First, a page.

Another chilly morning, about 35 degrees, but also another sunny, clear day. We start earlier today, about 6:30 a.m. and head for the Park. There are three moose in "Moose Meadow," a cow with her two offspring, one from last year and another from the year before. The youngest is cute, but it looks almost too big to be this year's calf.
   Six wolves from the Agate Pack are bedded down in Little America. They get up every now and then, walk around and lick each others faces and wag their tails. There are four gray and two blacks. All the wolves are losing their winter coats, so they appear lighter. The alpha female, 472, is very light with more gray around her face. She is the daughter of 21M and 103F, so she is a Druid, and looks like her parents.
   Two coyotes sit in front of a boulder not far from the Agates, singing and yipping away. We hear them long before we see them. Chances are the coyote den is nearby and they don't want the wolves around. The Agate wolves are very mobile and frequently cross the road from the South to the North side and back. They go up to Specimen Ridge and somehow cross the river to return to their Elk Creek territory, where the pups are waiting for them. This morning we see one cross the road and disappear into the sage on the south side of the road. Everyone is watching the road, confusing people driving by, but few are lucky enough to see any of the wolves cross.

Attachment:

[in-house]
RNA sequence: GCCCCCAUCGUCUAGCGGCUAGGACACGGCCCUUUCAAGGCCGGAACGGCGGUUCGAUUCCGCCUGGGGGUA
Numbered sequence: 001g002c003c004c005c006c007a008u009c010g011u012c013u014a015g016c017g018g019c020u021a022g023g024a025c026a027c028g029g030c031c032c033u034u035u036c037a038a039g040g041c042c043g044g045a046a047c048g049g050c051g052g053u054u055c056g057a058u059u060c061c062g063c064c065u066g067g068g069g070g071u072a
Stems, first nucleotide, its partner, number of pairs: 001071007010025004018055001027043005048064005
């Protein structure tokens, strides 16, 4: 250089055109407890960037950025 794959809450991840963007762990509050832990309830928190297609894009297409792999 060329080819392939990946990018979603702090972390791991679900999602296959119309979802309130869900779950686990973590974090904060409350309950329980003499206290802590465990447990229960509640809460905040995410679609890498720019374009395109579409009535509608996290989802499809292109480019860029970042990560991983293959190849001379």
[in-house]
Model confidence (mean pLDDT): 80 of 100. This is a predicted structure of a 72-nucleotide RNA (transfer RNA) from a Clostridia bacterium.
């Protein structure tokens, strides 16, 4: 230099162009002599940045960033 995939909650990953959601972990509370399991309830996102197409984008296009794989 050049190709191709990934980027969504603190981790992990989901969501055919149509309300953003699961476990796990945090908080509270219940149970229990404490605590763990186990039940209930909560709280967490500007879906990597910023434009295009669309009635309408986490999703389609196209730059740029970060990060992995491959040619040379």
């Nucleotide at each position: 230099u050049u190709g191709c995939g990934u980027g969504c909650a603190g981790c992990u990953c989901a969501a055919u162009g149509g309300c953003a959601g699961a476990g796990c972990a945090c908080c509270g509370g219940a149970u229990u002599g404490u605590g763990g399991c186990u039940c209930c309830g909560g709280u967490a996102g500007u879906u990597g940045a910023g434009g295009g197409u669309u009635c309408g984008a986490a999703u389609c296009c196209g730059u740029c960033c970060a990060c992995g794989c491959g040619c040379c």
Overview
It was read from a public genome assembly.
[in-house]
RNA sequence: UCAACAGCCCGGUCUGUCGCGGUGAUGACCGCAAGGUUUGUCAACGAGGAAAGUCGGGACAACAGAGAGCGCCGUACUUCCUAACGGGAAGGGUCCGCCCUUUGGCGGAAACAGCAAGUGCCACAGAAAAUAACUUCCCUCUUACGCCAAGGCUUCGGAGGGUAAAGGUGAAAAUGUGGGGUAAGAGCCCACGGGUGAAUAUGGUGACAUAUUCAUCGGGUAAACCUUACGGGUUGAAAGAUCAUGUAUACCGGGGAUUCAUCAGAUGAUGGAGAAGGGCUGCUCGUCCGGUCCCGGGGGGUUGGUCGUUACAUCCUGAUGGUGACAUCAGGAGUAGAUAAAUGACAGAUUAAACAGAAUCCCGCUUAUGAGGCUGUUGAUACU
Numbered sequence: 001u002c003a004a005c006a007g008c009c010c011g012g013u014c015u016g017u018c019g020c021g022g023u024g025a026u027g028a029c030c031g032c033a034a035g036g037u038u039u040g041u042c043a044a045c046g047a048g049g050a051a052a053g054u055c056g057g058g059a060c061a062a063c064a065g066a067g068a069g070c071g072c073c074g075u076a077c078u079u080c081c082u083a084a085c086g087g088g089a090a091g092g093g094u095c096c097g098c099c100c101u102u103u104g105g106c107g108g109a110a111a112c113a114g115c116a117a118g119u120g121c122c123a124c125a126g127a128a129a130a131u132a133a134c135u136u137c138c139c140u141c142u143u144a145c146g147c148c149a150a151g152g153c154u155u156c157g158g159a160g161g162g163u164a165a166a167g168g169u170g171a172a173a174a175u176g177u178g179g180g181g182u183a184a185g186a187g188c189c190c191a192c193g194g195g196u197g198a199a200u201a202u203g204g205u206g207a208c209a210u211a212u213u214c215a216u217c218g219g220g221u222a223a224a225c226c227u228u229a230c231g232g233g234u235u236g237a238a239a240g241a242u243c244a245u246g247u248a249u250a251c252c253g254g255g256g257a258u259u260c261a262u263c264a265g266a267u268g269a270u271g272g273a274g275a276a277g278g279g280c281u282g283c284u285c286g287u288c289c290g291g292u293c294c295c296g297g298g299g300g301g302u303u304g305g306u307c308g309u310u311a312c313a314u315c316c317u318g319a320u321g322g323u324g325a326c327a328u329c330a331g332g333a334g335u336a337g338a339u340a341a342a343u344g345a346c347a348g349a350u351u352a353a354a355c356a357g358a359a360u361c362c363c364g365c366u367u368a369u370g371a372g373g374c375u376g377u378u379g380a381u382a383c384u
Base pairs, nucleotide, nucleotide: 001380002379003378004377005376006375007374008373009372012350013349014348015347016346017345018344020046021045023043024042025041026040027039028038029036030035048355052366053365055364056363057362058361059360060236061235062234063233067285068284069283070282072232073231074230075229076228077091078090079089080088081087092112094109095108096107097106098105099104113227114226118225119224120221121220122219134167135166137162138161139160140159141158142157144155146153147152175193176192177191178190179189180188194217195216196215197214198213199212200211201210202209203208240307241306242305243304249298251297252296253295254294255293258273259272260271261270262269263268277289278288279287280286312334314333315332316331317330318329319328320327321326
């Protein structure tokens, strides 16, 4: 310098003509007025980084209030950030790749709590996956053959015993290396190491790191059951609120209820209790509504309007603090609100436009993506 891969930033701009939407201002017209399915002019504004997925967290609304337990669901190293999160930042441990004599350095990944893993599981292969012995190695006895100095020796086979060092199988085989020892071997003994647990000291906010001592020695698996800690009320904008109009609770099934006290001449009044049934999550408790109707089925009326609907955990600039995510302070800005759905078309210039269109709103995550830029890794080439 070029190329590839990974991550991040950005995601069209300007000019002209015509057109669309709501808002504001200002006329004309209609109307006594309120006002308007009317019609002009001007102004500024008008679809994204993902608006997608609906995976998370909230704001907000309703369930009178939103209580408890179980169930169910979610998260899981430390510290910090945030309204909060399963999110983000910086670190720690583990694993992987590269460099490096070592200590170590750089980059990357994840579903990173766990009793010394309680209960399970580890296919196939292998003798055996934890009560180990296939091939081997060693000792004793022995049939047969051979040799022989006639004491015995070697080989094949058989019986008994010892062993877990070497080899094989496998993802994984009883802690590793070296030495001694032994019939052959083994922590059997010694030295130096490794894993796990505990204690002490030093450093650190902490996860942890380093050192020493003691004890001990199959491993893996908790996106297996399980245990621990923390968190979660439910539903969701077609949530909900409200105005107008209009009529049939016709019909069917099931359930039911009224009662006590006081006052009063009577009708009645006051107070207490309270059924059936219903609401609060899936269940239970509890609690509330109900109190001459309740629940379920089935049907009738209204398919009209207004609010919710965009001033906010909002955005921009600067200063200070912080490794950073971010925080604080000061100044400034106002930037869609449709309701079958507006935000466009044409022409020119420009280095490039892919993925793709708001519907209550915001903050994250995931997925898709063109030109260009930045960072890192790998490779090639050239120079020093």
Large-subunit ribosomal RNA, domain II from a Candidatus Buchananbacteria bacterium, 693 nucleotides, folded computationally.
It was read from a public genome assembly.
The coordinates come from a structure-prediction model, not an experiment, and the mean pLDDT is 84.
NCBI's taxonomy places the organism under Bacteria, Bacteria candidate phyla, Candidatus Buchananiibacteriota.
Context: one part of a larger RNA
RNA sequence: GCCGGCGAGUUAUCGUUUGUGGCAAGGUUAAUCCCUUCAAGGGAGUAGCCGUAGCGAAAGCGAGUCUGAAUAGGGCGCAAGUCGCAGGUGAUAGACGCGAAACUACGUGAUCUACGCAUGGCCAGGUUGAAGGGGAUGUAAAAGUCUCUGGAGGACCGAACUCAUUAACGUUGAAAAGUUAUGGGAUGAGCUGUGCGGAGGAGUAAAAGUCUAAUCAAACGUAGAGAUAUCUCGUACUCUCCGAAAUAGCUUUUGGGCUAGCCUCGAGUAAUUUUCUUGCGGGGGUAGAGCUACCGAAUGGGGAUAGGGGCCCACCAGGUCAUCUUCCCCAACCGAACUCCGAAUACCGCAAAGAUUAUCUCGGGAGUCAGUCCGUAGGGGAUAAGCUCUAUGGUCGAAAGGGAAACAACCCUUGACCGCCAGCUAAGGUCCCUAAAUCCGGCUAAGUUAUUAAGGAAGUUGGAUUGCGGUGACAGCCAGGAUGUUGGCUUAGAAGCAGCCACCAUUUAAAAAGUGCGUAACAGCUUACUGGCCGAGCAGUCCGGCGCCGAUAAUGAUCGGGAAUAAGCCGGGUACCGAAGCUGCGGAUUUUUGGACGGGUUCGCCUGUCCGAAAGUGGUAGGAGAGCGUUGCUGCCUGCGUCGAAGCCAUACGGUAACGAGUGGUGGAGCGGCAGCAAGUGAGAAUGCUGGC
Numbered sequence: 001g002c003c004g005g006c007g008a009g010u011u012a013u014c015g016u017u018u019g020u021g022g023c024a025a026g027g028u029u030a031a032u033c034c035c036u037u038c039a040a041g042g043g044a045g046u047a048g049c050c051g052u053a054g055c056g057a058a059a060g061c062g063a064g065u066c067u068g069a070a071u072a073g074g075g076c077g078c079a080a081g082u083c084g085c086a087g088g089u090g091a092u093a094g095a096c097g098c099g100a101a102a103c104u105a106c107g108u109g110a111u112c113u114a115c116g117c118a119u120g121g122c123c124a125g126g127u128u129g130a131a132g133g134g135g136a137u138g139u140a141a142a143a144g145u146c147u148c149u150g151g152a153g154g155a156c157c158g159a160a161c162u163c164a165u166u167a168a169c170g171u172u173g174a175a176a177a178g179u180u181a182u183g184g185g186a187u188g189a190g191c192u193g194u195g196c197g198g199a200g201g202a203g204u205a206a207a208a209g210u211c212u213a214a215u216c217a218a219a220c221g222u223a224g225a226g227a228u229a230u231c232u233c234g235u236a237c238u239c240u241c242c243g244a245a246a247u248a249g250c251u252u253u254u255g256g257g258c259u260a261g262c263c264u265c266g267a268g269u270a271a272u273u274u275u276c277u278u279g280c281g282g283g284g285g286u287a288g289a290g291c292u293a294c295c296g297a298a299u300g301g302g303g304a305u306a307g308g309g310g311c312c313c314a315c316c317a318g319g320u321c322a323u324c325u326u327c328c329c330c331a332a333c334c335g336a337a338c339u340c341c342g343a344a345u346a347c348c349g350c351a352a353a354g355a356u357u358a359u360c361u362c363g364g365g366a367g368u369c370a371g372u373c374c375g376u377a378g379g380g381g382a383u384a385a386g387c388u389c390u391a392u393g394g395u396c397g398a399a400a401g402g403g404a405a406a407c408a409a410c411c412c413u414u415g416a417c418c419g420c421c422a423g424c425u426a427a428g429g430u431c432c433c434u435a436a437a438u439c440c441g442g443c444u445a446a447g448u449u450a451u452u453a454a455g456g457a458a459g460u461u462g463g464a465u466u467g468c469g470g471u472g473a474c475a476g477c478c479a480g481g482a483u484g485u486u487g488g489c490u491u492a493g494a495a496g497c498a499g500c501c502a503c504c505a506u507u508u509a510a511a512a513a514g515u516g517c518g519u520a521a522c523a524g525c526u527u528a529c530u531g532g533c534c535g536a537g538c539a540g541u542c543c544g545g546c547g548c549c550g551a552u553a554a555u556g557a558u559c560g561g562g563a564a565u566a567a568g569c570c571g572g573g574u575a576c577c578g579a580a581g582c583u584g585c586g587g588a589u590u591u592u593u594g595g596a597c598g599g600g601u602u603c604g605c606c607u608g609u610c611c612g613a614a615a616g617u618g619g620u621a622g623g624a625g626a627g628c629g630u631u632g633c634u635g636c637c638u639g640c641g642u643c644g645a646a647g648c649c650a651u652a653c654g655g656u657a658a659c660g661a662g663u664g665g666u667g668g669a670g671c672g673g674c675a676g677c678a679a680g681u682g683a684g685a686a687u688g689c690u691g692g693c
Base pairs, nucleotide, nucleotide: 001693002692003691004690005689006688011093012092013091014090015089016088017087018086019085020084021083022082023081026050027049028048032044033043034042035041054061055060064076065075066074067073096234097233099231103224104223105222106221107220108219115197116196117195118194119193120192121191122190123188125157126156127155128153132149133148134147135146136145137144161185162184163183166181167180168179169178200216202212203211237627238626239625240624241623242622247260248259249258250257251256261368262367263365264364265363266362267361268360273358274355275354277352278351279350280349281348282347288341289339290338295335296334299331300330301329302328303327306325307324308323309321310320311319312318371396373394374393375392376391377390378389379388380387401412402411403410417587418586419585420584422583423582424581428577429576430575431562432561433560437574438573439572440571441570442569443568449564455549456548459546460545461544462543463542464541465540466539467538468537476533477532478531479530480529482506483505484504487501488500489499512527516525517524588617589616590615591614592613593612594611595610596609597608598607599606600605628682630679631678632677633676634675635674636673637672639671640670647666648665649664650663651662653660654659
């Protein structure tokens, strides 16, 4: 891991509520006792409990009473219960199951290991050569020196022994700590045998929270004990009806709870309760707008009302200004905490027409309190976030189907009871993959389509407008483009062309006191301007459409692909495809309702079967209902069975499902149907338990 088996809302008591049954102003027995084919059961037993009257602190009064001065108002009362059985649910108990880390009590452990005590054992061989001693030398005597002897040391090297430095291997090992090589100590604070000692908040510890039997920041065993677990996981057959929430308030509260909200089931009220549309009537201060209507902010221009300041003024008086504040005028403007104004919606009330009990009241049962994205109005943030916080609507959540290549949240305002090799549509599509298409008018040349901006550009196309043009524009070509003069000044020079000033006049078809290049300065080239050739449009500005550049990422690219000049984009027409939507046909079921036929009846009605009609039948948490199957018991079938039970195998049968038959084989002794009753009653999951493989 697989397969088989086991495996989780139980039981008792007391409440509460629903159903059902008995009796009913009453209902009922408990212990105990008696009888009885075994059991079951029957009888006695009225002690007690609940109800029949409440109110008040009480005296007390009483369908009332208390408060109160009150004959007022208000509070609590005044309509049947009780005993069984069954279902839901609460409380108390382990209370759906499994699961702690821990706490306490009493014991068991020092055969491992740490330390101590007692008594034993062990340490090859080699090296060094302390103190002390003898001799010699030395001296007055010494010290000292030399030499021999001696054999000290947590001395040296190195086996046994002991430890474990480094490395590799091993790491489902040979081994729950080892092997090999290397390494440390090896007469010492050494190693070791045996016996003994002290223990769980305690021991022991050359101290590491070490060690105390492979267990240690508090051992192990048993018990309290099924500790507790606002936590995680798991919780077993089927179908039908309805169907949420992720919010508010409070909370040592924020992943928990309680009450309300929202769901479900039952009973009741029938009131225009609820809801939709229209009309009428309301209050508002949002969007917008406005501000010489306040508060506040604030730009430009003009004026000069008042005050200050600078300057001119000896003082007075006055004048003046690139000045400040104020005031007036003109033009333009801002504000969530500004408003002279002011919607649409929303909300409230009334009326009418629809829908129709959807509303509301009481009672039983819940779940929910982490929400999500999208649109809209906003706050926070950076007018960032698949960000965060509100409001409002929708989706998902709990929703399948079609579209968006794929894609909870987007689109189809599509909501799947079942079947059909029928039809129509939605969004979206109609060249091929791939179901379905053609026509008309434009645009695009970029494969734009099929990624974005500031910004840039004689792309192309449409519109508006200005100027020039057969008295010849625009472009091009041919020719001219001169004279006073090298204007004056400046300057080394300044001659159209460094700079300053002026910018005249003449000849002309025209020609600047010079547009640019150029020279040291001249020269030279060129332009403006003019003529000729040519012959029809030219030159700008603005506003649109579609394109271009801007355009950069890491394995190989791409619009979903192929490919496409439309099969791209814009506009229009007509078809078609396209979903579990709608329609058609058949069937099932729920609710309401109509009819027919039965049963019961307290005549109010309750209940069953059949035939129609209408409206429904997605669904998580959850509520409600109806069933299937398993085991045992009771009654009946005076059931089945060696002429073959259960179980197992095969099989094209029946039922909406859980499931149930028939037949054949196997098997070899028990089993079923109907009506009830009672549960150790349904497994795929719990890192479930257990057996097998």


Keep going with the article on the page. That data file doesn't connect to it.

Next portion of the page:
We check and recheck the Oxbow Pack. Once today we see the alpha female tucked in under the aspens. We don't see the Druids or the Sloughs. The wolves stay close to their den sites this time of year and can be difficult to catch. I would be disappointed, but we had good viewing of the Agates.
   We walk up the Tower Road today to look for Rosie and her cubs, but have no luck. We hike past Calcite and she is almost always nearby. A sage grouse follows another couple climbing the road. The grouchy bird nips at the man's heels, protecting his territory. He has chased the man away and is not afraid of me as I follow him and snap photos.
    We climb the slope on the north side of the road through the grass and deadfall to find a large grassy meadow filled with sage and trees. A wonderful place for bears. The sow and cubs probably stay near the road to protect themselves from boars and other predators. When we return to the road the grouse is gone.
    Later in the afternoon, we drive to Norris Basin, which Tim has never seen, and walk around. Norris Basin is a huge thermal area and very interesting, especially Steamboat Geyser, which can shoot up over 100 feet in the air and can go off at any time. The basin connects with Porcelain Basin and spreads out over a huge area of a few miles. The geysers vary in size from very large to small spouting fountains. Some are quite beautiful with clear blue-green pools of steaming water.

Author - Christine Baleshta
Photography - Tim Springer

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Yellowstone Experiences 2007